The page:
Yesterday, we celebrating Labor Day by processing corn with our neighbors. Having a bee, is a great way to make a big job much more fun, the work goes much faster when you have someone to talk to while working. It ended up being their best year yet. We spent the day husking, cooking, cooling, cutting and freezing dozens of ears of corn.
Corn Bee 1
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Corn Bee 11
We ended up coming home with quite a bit of corn for our freezer. This will certainly bring the taste of summer back on a few cold winter days.

Do you ever have group work days?

Stocking up for Winter

October 1st, 2011

I don’t spend much time canning in summer, I much prefer to eat vegetables fresh and in season. In winter my tastes lean more towards root vegetables roasted with venison or chicken. Hearty stews and crusty artisan breads are also on the menu quite often when the snow is on the ground. Learning to love root vegetables is quite nice because they don’t need much in the way of preservation, squash gets piled in a corner of the dining room, potatoes are tucked away in the garage, garlic and onions are in boxes in the basement, and cabbages are pounded with salt and stuffed into jars and stowed in the basement as well.

Every other year, I do spend some time putting up jam, jelly, relish, and chutney, but we have enough left from last year that I haven’t made any of that this year. The one thing I did spend some time putting in jars, tomatoes.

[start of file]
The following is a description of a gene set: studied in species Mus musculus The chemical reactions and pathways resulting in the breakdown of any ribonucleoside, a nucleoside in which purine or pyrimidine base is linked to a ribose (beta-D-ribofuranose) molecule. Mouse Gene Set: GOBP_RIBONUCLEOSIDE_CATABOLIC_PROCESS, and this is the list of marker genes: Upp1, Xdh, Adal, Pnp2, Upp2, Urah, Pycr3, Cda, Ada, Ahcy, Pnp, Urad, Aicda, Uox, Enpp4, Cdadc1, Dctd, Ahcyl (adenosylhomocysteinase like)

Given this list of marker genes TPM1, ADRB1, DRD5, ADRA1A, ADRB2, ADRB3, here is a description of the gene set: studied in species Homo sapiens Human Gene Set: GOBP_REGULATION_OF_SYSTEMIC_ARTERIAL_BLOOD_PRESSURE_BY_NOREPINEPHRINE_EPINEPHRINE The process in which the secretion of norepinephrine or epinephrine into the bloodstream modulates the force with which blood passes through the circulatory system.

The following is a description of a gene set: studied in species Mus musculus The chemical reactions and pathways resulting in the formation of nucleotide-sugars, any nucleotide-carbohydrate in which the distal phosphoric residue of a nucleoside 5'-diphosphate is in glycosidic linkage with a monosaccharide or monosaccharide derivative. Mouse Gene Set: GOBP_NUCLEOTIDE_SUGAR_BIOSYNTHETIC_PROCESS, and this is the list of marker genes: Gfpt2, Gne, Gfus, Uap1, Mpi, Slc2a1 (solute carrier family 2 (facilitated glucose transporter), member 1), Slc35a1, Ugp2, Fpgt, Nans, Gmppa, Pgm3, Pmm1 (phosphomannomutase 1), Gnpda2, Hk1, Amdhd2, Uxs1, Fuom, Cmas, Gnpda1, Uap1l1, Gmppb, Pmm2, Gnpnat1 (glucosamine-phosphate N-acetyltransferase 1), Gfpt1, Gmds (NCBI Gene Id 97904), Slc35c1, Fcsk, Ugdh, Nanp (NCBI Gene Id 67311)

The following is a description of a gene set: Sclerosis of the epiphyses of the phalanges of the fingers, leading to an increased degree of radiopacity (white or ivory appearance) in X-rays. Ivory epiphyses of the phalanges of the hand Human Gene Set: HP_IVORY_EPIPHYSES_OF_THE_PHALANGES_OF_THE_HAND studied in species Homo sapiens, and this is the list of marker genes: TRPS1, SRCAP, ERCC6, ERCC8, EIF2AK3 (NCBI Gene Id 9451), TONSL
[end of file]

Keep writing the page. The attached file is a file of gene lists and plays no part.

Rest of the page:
Over the past few weeks I have managed to put up a few dozen quart jars of tomato soup (recipe here if you’re interested) and some roasted tomato passata as well (recipe to come later). Hopefully I have just enough tomatoes left for a batch of ketchup and then my canner will retire to the basement shelf.

What summer bounty do spend the most time preserving?

It’s Going to be a Busy Saturday

August 28th, 2010

I went to my mom’s yesterday to spend a little time working in the garden. We share a garden at her house since she has great soil and a nice full sun area. This year we doubled the size of it from last year to grow more food. Every time I go, I come home with a carload of fruits and veggies that I have to can, freeze, dry or eat.

This is what I brought home yesterday, along with small bag of seckel pears that didn’t make it into the photo. Mr Chiots picked the pears, which weren’t as abundant as they were 3 years ago, but we still got a decent amount. The peppers were all getting red, which is what I’ve been waiting for to make a batch of fire roasted peppers.

Last night I made 4 loaves of zucchini bread, a batch of squash blossom sauce, and I put three trays of tomatoes in the oven to roast overnight. Since we have today off I’ll be spending my day making: ketchup with the roasted tomatoes, canning crushed tomatoes, fire roasting and canning the red peppers, pickling the Hungarian peppers, making up a batch of pesto, cooking up the green beans and broccoli for lunch and most like getting those pears in the oven to make pearsins. Whew, just thinking about all of that while I type this after midnight at the end of a long day makes me tired. But it’s the season and I know there are tons of you out there just like me spending long hours squirreling away garden goodies in the pantry for the long winter.

What have you been squirreling away lately?

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This is a daily journal of my efforts to cultivate a more simple life, through local eating, gardening and so many other things. We used to live in a small suburban neighborhood Ohio but moved to 153 acres in Liberty, Maine in 2012.